Cyto-epitheliochorial placenta of the viviparous lizard Pseudemoia entrecasteauxii: A new placental morphotype

Authors

  • Susan M. Adams,

    Corresponding author
    1. School of Biological Sciences and Wildlife Research Institute, Heydon-Laurence Building, The University of Sydney, NSW 2006, Australia
    2. Department of Anatomy and Histology, The University of Sydney, NSW 2006, Australia
    • Department of Anatomy and the Wildlife Research Institute, Anderson Stuart Building F13, The University of Sydney, NSW 2006, Australia
    Search for more papers by this author
  • Joanna M. Biazik,

    1. Department of Anatomy and Histology, The University of Sydney, NSW 2006, Australia
    Search for more papers by this author
  • Michael B. Thompson,

    1. School of Biological Sciences and Wildlife Research Institute, Heydon-Laurence Building, The University of Sydney, NSW 2006, Australia
    Search for more papers by this author
  • Christopher R. Murphy

    1. Department of Anatomy and Histology, The University of Sydney, NSW 2006, Australia
    Search for more papers by this author

Abstract

The structural features of the uterine epithelium of the chorioallantoic placenta and omphalloplacenta in the viviparous Australian skink, Pseudemoia entrecasteauxii, were investigated using SEM and TEM techniques. In particular, the structural characteristics that would allow interpretation of function were analyzed, particularly those of gas exchange in the chorioallantoic placenta and histotrophy in the omphaloplacenta. Pseudemoia entrecasteauxii has a complex placenta consisting of a placentome, paraplacentome, and omphaloplacenta. The paraplacentome has a well-vascularized lamina propria in which projecting uterine capillaries displace the overlying uterine epithelial cells, reducing them to attenuated cytoplasmic extensions. Associated cell nuclei and organelles are lost from this region, to provide a capillary lumen to uterine lumen barrier of 0.5–1.0 μm. Hence, the paraplacentome is likely a prominent site for gaseous exchange via simple diffusion. The omphaloplacenta has a similar cytology to that of the placentome, but the uterine epithelial cells are hypertrophied and the apical plasma membrane actively secretes vesicles into the uterine lumen. The omphaloplacenta shows features that are associated with histotrophic transport of nutrients via vesicle secretion, very similar to that of lipid apocrine secretion. The placentome consists of cuboidal cells in the uterine epithelium, with large centrally located nuclei overlying the well-vascularized lamina propria. Although the placentome has a similar cytological structure to that of the omphaloplacenta, granules or active vesicle secretion were not observed. Thus, the placentome may be associated with histotrophy, but not via apocrine secretion. Squamate placentation is epitheliochorial; however, we propose a new term be used to describe the type of placentation in P. entrecasteauxii: “cyto-epitheliochorial,” because of the extreme attenuation of uterine epithelial cells of the paraplacentome. J. Morphol. © 2005 Wiley-Liss, Inc.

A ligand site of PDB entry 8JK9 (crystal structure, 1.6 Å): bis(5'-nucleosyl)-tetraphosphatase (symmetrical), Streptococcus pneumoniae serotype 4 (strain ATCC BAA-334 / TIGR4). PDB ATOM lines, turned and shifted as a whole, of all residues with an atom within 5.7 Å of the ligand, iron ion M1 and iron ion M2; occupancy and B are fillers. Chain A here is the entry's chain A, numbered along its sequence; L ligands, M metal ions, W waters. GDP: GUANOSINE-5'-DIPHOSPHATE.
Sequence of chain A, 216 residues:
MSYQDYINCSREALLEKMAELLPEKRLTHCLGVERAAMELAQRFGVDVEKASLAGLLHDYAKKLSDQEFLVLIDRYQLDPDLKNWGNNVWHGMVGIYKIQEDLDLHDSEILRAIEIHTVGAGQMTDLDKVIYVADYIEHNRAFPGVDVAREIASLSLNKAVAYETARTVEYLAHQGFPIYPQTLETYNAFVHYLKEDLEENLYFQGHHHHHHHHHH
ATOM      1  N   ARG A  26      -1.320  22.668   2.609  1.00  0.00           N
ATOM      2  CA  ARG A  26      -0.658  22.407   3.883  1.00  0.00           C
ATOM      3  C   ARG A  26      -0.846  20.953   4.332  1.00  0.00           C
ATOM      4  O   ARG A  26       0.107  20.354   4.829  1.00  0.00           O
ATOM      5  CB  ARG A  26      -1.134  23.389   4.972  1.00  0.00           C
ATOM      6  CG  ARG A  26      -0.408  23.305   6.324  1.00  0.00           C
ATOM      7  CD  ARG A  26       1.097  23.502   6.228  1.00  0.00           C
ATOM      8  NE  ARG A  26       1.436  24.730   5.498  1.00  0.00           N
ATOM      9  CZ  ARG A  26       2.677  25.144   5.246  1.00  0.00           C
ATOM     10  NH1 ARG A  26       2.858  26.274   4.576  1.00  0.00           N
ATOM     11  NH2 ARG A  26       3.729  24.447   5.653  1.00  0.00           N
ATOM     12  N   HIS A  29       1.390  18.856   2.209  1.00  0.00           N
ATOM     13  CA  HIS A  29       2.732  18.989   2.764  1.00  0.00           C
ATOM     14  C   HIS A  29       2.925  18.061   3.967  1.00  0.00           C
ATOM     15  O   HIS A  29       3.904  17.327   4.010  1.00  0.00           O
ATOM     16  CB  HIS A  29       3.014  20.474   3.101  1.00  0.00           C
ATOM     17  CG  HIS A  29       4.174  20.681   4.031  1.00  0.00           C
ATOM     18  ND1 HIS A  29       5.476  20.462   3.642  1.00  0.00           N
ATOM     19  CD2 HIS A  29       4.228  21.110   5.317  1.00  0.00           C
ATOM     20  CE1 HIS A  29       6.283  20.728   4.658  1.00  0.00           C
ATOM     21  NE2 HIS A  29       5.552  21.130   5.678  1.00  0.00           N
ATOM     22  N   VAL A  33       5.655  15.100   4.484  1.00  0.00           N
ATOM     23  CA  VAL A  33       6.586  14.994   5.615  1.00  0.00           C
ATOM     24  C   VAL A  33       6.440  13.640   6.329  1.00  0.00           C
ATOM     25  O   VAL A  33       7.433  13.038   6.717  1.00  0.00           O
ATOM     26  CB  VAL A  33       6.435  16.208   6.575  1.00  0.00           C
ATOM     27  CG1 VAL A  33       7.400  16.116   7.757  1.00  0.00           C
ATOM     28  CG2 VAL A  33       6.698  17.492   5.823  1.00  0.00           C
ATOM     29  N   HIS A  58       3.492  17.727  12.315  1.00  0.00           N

Ancillary